A DECISION on whether the government has the power to remove Newcastle’s heavy rail line is unlikely to be resolved by a court before July – months after a state election being touted as a referendum on the government’s revitalisation plans for the city.
Overhead wiring and level crossing boom gates have been removed between Newcastle and the site of the proposed Wickham transport interchange, and new pedestrian crossings of the corridor installed.
But the government remains hamstrung by a Supreme Court decision preventing any major works, including the removal of the tracks, unless State Parliament passes an act approving the line’s official closure. It is appealing against the ruling, which followed a challenge from the Save Our Rail group.
But it emerged on Wednesday the NSW Court of Appeal won’t hear the matter for another four months, with Registrar Jerry Riznyczok setting it down for July 15 and 16.
Despite that delay, work on the Wickham interchange will start before July, with Transport for NSW saying the court ruling did not affect the project.
‘‘Substantial construction of the interchange is due to start this year and will be complete by the end of 2016,’’ a Transport for NSW spokesman said on Wednesday.
“It is still our intention to start major consultation on light rail in the middle of the year and begin light rail work at the end of the year. A tender for construction will be awarded this year, giving us a clearer timeframe for construction.”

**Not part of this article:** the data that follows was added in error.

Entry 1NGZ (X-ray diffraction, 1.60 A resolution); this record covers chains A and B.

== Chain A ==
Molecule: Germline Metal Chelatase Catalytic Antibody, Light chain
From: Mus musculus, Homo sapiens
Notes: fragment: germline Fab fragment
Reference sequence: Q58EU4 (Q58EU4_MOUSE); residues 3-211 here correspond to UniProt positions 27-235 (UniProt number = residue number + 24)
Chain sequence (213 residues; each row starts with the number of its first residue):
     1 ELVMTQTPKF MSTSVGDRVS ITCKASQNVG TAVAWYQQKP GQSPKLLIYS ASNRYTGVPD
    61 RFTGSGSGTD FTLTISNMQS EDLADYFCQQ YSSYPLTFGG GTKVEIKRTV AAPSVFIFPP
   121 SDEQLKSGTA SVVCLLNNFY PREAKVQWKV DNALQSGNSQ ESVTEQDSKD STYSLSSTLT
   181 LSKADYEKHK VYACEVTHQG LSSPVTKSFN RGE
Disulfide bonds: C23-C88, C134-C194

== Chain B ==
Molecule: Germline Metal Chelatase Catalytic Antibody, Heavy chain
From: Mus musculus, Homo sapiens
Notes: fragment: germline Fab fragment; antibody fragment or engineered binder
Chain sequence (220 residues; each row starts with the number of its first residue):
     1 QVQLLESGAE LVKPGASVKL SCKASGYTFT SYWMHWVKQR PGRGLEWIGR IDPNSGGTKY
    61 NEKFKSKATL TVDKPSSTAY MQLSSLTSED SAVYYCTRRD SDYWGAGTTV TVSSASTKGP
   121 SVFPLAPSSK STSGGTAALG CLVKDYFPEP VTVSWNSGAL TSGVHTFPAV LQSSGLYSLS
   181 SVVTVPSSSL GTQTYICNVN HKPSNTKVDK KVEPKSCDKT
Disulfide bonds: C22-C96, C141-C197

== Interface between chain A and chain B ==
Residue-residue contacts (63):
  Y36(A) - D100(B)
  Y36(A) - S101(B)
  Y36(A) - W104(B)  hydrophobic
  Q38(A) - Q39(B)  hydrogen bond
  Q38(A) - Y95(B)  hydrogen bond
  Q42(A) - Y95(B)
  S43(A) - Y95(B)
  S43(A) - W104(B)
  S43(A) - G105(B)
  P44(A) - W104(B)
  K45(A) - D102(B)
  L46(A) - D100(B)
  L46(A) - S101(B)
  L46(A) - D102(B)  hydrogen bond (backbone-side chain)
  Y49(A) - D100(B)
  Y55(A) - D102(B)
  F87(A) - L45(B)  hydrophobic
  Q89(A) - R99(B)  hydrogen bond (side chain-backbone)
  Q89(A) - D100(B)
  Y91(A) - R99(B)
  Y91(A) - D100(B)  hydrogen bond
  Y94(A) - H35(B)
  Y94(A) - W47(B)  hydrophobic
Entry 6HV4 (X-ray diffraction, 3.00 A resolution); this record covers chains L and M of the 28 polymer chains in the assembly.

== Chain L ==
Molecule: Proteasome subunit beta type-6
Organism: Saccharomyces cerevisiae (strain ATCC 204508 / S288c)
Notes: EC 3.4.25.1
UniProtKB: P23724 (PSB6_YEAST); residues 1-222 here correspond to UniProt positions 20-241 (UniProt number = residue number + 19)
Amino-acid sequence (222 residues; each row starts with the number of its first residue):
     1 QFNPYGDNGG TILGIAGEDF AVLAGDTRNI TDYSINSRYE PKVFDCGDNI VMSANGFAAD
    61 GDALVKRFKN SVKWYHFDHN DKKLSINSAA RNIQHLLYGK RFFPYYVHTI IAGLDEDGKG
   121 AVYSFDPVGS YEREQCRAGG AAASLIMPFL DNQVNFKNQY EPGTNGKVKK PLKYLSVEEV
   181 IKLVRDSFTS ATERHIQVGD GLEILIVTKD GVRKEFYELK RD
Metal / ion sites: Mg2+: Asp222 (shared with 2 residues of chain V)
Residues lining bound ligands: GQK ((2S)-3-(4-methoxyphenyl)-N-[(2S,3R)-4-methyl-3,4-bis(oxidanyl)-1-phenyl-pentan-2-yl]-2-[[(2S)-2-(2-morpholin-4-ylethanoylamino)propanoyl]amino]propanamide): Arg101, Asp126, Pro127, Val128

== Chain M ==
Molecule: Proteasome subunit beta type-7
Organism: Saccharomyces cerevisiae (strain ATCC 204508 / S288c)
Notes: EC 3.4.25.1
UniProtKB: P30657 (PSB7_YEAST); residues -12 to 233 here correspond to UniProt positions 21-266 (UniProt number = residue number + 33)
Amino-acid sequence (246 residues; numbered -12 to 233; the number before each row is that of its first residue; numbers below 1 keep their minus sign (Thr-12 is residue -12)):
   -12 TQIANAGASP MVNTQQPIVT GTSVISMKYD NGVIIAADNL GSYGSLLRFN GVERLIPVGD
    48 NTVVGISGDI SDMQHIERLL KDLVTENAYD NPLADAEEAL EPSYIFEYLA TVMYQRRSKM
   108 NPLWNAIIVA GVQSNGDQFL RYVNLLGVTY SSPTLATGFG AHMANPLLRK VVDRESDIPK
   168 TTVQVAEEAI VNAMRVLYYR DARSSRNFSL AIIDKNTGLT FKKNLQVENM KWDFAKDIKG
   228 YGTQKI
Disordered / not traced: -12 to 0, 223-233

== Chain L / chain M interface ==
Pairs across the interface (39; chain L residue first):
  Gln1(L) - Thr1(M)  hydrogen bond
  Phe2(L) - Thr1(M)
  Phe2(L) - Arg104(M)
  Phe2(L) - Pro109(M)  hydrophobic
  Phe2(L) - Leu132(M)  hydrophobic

The headache for the government arises from the Transport Administration Act, which says a rail infrastructure owner – RailCorp – can’t close a line without Parliament’s approval.
Section 99A says a line would be considered closed if the land is ‘‘sold or otherwise disposed of or the railway tracks and other works concerned are removed’’.
In an attempt to circumvent the requirement, the government instructed the Hunter Development Corporation last year to compulsorily acquire the rail land, arguing RailCorp could not be considered to have technically ‘‘disposed of’’ the corridor if it was forced to hand it over.
The Hunter Development Corporation was also not defined as a rail infrastructure owner, so wouldn’t have to abide by the act, the government said.
But the acquisition was abandoned and the project left in limbo when the Supreme Court ruled on Christmas Eve that the corporation would be deemed a rail infrastructure owner.
Assuming it is reelected but loses the appeal, the government would still face difficulties getting legislation through Parliament unless it secures control of the upper house, with the Christian Democrats, Labor and the Greens opposed to the truncation.
But Save Our Rail vice-president Kim Cross said even if her group won it would still have to convince a Baird government to bring back the trains.
‘‘However you can’t restore rail services if you don’t have a rail corridor on which to run them,’’ Ms Cross said. ‘‘So it is an essential first step, but there is also the political battle.’’
For services to be re-reinstated, overhead wiring would have to be restored, signalling changes made and temporary crossings removed.